This one's for Kitty

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    Hisssssssss Yachtzee's Avatar
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    Re: Flute Loses Owner - Jack Wild Dies

    "I've got, you've got, everybody do got someone who cares
    by the name of H.R. Pufnstuf
    who's your friend when things get rough
    H.R. Pufnstuf
    Can't do a little 'cause you can't do enough."

    G'bye Jimmy

    Burn down the disco. Hang the blessed DJ. Because the music that he constantly plays, it says nothing to me about my life.

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    Member TeamCasey's Avatar
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    Re: Flute Loses Owner - Jack Wild Dies

    I could not get anyone to remember PufNStuf yesterday. I felt old.

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    Re: Flute Loses Owner - Jack Wild Dies

    Two words:

    AS-COT

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    For a Level Playing Field RedFanAlways1966's Avatar
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    Re: Flute Loses Owner - Jack Wild Dies

    Quote Originally Posted by TeamCasey
    I could not get anyone to remember PufNStuf yesterday. I felt old.
    Some of my earliest TV memories are of H.R. Pufnstuf. I was really young, but I had a brother who was two years older than myself. He was into the Pufnstuf thing and I tended to do what he did!

    When I think of H.R. Pufnstuf, it also makes me think of other kid shows at that time, like (and I am curious if others remember these): Batty Hatty from Cincinnati (puppet show done locally in Cincy), Cincy's Uncle Al (of course) and Captain Kangaroo.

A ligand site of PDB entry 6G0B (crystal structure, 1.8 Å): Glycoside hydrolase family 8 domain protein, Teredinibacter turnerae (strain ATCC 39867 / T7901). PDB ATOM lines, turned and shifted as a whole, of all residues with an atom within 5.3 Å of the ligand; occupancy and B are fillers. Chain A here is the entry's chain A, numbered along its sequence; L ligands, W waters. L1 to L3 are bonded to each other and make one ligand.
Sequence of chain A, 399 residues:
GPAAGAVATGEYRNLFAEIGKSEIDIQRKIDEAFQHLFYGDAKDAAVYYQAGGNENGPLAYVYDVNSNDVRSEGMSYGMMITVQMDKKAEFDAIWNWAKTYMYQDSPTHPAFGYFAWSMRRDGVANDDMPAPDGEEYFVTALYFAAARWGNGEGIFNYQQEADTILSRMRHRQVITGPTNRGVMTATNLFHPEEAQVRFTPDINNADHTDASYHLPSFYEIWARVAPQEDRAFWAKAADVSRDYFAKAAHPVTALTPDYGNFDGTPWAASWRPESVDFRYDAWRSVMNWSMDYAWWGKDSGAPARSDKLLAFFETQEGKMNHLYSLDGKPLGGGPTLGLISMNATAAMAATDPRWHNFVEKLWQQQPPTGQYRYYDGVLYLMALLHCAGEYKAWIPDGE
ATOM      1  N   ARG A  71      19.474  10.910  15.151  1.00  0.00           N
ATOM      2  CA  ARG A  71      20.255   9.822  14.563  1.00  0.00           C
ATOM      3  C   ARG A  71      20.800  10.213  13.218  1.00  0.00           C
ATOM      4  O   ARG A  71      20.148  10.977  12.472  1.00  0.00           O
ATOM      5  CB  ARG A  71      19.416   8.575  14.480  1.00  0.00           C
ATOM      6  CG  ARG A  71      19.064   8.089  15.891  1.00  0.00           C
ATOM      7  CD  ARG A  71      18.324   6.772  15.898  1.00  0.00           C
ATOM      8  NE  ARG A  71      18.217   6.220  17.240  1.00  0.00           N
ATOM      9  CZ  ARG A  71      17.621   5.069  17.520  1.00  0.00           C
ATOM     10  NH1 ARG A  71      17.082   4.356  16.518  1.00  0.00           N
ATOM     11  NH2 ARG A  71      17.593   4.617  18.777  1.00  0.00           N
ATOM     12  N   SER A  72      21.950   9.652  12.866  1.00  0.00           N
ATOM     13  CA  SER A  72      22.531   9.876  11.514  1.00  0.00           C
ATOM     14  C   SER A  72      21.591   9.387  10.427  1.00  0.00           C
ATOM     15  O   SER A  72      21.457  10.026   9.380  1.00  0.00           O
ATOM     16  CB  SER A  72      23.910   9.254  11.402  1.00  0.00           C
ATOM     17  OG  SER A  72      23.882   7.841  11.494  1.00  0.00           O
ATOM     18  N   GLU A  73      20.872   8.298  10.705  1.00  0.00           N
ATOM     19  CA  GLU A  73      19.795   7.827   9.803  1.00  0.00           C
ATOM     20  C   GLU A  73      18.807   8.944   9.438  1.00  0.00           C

Small market fan... always hoping, but never expecting.

  7. #6
    I can do the Hully Gully IowaRed's Avatar
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    Re: Flute Loses Owner - Jack Wild Dies

    I grew up watching HR Pufnstuf and Sigmund and the Sea Monster. Witchiepoo scared the heck out of me. That Krofft stuff was a lot of fun
    More often than not, when someone is telling me a story all I can think about is that I can't wait for them to finish so that I can tell my own story that's not only better, but also more directly involves me.

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    Waiting for a tour/album KittyDuran's Avatar
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    Re: Flute Loses Owner - Jack Wild Dies

    Batty Hatty from Cincinnati (puppet show done locally in Cincy)
    That would be Larry Smith & His Puppets and it was on WXIX (Channel 19) around 4-4:30pm, IIRC. There was also Skipper Ryle on WKRC (Channel 12) in the early morning before the Captain (Skipper was actually the weatherman on the station, IIRC his first name was Glenn).

    BTW I was crazy about Ultraman at the time - also on WXIX.
    Last edited by KittyDuran; 03-03-2006 at 09:37 AM.
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    Waiting for a tour/album KittyDuran's Avatar
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    Re: Flute Loses Owner - Jack Wild Dies

    Quote Originally Posted by IowaRed
    I grew up watching HR Pufnstuf and Sigmund and the Sea Monster. Witchiepoo scared the heck out of me. That Krofft stuff was a lot of fun
    One of the episodes that I really remember was the one where Witchiepoo goes to a witches convention and one of the head witches was Mama Cass - who sang (can't remember the song, tho').
    2014 Reds record when I'm attending: 20-16
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    I can do the Hully Gully IowaRed's Avatar
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    Re: Flute Loses Owner - Jack Wild Dies

    Quote Originally Posted by KittyDuran